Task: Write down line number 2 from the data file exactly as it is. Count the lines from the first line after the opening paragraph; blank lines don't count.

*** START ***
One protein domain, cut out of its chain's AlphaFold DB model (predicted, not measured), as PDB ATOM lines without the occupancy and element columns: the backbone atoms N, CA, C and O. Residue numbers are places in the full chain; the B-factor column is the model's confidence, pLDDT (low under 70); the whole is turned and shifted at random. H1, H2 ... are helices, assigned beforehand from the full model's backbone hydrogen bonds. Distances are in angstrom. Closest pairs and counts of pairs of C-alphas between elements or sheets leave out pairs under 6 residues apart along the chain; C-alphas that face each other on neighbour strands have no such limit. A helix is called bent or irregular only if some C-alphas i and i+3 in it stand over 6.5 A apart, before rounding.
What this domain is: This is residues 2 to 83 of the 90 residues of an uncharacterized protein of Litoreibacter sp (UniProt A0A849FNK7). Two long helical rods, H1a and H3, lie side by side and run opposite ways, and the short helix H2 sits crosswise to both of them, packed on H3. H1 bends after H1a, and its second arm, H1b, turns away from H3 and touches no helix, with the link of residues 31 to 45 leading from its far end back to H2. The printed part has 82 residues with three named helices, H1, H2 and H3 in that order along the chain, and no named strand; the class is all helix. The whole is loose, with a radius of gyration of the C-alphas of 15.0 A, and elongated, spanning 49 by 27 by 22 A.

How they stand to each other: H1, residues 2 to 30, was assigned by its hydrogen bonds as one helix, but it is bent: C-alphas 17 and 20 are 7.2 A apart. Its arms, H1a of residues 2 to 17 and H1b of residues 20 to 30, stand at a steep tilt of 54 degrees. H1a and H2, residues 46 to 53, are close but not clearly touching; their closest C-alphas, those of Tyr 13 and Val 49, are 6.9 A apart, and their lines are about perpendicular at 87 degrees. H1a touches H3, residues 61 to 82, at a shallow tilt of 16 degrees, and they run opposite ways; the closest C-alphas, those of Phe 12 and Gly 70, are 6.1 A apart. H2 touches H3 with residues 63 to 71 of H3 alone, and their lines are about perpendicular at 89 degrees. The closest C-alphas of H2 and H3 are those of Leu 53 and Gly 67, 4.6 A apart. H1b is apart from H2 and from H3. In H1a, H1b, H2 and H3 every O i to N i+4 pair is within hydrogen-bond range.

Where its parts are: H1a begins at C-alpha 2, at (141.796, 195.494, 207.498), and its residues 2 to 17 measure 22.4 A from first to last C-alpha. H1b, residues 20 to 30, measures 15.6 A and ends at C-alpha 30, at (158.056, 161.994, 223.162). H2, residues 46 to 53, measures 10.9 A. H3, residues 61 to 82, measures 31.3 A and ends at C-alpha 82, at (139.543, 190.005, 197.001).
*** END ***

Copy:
How they stand to each other: H1, residues 2 to 30, was assigned by its hydrogen bonds as one helix, but it is bent: C-alphas 17 and 20 are 7.2 A apart. Its arms, H1a of residues 2 to 17 and H1b of residues 20 to 30, stand at a steep tilt of 54 degrees. H1a and H2, residues 46 to 53, are close but not clearly touching; their closest C-alphas, those of Tyr 13 and Val 49, are 6.9 A apart, and their lines are about perpendicular at 87 degrees. H1a touches H3, residues 61 to 82, at a shallow tilt of 16 degrees, and they run opposite ways; the closest C-alphas, those of Phe 12 and Gly 70, are 6.1 A apart. H2 touches H3 with residues 63 to 71 of H3 alone, and their lines are about perpendicular at 89 degrees. The closest C-alphas of H2 and H3 are those of Leu 53 and Gly 67, 4.6 A apart. H1b is apart from H2 and from H3. In H1a, H1b, H2 and H3 every O i to N i+4 pair is within hydrogen-bond range.